It still boggles my mind that more than two years after President Abraham Lincoln signed the Emancipation Proclamation on June 19, 1865, the state of Texas finally “learned” that all slaves were now free, becoming the last state in the Confederacy to recognize that action. Even then, some plantation owners refused to acknowledge the edict, and kept their slaves to work one more harvest.
A year later, though, Black Texans were finally able to rejoice in their freedom with food, music, and dance at the first Juneteenth celebrations.
Now comes the first cookbook to showcase Juneteenth. “Watermelon & Red Birds” (Simon & Schuster), of which I received a review copy, is by Nicole A. Taylor, a food writer who splits her time between New York City and Georgia, and produced the short documentary, “If We So Choose,” about the desegregation of an iconic southern fast-food joint.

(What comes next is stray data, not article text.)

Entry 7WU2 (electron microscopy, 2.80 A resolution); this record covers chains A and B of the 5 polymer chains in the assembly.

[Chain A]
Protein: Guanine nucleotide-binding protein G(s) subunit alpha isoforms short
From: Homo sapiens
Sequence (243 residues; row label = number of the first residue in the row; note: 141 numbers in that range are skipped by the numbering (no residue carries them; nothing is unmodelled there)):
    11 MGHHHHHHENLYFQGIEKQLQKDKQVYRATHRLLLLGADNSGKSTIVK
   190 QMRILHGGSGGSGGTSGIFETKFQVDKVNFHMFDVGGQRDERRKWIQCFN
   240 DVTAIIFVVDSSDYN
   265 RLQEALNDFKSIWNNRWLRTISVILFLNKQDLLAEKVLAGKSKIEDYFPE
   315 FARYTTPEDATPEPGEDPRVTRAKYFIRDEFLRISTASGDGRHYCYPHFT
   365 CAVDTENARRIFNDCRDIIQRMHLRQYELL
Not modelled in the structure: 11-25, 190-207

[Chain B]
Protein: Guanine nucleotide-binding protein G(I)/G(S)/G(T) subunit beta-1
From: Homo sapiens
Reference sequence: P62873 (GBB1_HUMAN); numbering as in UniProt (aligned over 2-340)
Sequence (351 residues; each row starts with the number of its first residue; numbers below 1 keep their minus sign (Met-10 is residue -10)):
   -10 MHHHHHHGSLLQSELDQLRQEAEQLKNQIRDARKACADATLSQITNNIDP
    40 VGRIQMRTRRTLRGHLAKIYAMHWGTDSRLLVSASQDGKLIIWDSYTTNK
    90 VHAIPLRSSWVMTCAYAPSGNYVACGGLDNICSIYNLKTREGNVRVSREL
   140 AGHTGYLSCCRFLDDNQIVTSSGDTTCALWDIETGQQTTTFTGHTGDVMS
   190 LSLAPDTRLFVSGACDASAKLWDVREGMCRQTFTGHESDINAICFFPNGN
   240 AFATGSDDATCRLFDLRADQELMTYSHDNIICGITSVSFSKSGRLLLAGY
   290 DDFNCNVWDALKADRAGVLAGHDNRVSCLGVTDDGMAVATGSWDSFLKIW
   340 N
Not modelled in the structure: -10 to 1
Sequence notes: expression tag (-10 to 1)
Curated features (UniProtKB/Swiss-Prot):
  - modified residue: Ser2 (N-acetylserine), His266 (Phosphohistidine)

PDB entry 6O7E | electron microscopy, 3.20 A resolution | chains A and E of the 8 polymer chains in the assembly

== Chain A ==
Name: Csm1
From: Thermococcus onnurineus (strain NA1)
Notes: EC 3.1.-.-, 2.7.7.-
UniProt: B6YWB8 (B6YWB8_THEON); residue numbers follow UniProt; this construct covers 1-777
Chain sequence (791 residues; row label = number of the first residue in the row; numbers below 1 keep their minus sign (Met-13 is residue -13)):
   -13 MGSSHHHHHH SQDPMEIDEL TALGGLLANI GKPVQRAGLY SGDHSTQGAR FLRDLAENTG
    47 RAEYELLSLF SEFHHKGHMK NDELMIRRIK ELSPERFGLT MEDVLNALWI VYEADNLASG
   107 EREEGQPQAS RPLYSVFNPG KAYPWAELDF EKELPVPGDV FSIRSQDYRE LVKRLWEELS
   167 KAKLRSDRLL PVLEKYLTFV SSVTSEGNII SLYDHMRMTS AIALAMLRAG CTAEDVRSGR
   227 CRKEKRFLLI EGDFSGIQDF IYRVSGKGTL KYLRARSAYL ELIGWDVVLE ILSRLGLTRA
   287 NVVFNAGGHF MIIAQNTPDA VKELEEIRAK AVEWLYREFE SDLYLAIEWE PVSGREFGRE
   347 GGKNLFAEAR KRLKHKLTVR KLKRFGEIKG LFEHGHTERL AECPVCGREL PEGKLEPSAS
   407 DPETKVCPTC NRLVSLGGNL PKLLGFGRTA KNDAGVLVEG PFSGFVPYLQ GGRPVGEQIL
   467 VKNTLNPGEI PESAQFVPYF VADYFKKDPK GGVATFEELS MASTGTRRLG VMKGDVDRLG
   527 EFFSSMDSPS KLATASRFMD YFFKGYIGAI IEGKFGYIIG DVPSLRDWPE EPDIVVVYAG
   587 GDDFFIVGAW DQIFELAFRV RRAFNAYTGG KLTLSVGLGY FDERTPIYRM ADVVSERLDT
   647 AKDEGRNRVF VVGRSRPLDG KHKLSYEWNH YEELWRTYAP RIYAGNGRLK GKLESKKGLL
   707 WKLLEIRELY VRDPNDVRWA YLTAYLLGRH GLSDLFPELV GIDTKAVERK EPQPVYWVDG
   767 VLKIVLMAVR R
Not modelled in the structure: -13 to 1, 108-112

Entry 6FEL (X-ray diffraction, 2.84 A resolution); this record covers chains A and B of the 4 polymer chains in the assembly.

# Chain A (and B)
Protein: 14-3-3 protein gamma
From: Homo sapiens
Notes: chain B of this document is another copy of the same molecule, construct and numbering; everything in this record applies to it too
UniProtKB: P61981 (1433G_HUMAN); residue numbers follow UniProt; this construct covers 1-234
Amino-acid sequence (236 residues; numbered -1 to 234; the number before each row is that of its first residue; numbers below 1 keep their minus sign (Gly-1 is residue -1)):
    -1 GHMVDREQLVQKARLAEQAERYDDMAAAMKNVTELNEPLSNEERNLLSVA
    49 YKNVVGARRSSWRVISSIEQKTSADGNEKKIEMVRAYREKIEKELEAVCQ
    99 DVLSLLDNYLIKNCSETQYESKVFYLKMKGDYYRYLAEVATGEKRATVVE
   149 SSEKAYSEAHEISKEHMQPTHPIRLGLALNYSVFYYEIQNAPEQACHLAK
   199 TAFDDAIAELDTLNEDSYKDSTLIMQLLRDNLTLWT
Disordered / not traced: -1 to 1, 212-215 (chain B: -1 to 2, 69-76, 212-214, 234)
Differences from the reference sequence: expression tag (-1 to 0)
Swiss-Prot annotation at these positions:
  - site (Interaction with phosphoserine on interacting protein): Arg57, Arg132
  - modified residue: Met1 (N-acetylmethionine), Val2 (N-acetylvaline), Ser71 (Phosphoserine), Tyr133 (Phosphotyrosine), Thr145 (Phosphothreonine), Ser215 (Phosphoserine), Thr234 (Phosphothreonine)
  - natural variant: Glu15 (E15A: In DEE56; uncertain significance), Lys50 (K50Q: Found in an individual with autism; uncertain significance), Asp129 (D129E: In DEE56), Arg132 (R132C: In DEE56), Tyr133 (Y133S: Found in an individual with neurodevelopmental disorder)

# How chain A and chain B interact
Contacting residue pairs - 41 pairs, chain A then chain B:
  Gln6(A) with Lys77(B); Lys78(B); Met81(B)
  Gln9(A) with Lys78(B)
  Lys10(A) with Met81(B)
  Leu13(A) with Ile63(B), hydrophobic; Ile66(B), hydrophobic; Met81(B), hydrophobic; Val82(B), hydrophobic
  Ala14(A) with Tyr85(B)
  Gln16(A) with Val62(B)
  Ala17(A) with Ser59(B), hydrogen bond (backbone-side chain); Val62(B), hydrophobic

The cookbook title refers not only to the native-born African fruit, but to the African American and Native American belief that red birds flying through the skies represent ancestors returning to spread luck.
Francois, who studied at the Culinary Institute of America in New York, and worked as a pastry chef at several Minneapolis-St. Paul restaurants, is also the creator of the wildly popular web site, ZoÃ«Bakes.
The cookbook is a must for anyone who loves baking cakes. Many of the recipes are unfussy enough for any home-cook to bake, such as “Lemon-Curd Pound Cake,” “Banana Cream Cake,” and “Olive-Oil Chiffon Cake.” For those who want to take things to the next level, Francois also includes detailed advice on working with fondant and piping bags, along with more ambitious recipes for “Blackberry Diva Cake” and a DIY “Wedding Cake.”